How Do You Get Your Products Into Google’s Shopping Graph?
To increase the sales for both your E-Commerce website and/or local retail shops, your goal is to help Google understand the products that you’re selling. We can do this by providing accurate product data using both push and pull strategies:
- Push: we feed product data using Google Merchant Center.
- Pull: we let Google crawl the structured data on our webpages.
Google is using this data to present products to end-users using special formatting on Google Search, Google Image Search, Google Maps, and now Google Lens. The aim of Google is to guide the consumer throughout his/her journey in making informative purchasing decisions. In the context of Google Search, product data is also aggregated into product knowledge panels that are designed to provide shoppers with an eye-bird overview of all the characteristics, how-tos, pricing details, and reviews.
Google stores all of this data in its Shopping Graph made of 2.4 billion products and constantly evolves how data is used on its various surfaces to be more relevant for the end-user.
Learn more about how to get product data into Google Shopping Graph, by watching the video.
Data synchronization is essential. A lack of it can create confusion and risk your products not ranking well on Google for one or more specific queries.
So you must make sure where your product information is coming from and make sure you’re using Merchant Feed for structured data. We go from there to enrich it with information that Google will appreciate.
On some occasions, you’ll have to make strategic choices about updating your data, deciding to put some information only on your website or only in the Merchant Feed. An example of this is the “in stock” value. As with other values that can change often, it is more beneficial to keep the information only on one side to avoid discrepancies or differences in updates that can negatively affect listing on Google.
A unique product identifier (UPI) is a number or code that uniquely identifies the product in the eyes of the customer. A UPI helps us identify a specific type of product or a color variation for that product worldwide.
As of 2018, UPIs became mandatory to list products in Google Merchant Feed. But the real change happened in 2021 when unique product identifiers became mandatory for free listening on Google.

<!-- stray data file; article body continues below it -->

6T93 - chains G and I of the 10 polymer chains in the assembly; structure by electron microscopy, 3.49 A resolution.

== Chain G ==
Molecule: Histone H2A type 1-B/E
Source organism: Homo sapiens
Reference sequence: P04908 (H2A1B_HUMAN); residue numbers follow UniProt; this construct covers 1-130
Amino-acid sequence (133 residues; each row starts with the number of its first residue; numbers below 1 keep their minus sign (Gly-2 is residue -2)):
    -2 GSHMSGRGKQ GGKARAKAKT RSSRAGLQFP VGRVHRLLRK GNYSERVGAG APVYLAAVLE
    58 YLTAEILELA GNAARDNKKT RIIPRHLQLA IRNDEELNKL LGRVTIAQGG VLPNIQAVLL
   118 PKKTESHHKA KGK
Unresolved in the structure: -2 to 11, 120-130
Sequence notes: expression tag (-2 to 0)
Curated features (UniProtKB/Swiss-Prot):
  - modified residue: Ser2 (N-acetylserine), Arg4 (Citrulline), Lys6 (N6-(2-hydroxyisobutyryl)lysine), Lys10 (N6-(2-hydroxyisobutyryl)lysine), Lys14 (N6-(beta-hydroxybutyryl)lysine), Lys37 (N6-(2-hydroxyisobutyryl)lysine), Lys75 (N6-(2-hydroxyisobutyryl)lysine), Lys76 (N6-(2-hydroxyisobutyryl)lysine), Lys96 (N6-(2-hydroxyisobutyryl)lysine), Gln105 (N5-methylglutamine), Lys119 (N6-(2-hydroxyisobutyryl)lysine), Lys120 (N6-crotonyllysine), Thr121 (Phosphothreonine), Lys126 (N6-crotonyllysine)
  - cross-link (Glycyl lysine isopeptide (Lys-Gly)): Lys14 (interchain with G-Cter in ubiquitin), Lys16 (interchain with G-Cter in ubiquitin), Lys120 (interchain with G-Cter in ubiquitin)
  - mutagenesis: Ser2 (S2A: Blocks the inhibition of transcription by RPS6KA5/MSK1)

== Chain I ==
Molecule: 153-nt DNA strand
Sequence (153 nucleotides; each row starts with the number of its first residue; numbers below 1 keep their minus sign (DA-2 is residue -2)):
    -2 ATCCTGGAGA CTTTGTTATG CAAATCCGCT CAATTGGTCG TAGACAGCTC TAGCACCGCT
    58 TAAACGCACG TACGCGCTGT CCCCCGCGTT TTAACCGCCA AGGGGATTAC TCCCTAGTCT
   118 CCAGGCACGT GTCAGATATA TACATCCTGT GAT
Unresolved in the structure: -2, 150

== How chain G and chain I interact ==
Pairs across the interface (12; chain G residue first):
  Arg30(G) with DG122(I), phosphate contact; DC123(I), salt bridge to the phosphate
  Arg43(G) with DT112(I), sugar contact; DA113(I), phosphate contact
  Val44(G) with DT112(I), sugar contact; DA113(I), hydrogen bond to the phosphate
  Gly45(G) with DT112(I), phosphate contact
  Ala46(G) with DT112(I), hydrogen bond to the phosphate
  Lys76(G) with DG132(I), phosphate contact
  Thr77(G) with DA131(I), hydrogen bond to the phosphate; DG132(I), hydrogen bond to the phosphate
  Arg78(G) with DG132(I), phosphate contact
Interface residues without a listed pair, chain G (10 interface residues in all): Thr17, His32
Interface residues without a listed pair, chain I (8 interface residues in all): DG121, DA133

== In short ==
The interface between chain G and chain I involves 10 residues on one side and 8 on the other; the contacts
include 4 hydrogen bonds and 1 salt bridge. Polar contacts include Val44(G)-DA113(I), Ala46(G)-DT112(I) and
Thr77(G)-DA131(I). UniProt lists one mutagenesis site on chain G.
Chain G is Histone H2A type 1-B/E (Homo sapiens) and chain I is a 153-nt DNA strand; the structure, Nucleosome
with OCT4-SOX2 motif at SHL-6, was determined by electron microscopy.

Google said that “different products using the same GTIN with the same variant attributes will be considered ambiguous and will be disapproved.” Additionally, Google said that “if a group of products is identified as duplicates, only one will remain active and eligible to show in free listings.”
Adding structured data to your product page, you will be sure to have UPIs for each product you want to sell.
With WordLift, you can add structured data to your product feed, improving your visibility on search engines and Google Shopping. We inject structured data into your catalog and manage it automatically and at scale. Give us access to your source data from your product management system, Google Merchant Feed, or both. We’ll do the rest.
How Google Uses Structured Data And Google Merchant Center Data
The following are examples of how Google uses structured data embedded in web pages and Google Merchant Center data for different experiences. Note that experiences may vary by country, device, and other factors.
Best Practices For Ecommerce Sites In Google Search
A critical aspect of growing your online business is getting discovered in the search, and Google can help shoppers with this during their buying journey.
For this, Google provides you with these best practices that can help you. When you share data about your products, Google can more easily find and analyze your content, giving you the ability to appear in Google Search and other Google spaces. This allows your online shop to have excellent visibility and be found more easily by users searching for products or services like your company’s.
Google Duplex is the new technology developed by Google to automate certain tasks, such as booking a table at a restaurant, booking a flight, or speeding up your customers’ shopping experience. Learn how to use Google Duplex for e-commerce, check out our latest web story.
Learn more about product structured data and how to build a multilingual product knowledge graph for your e-commerce website by reading our article.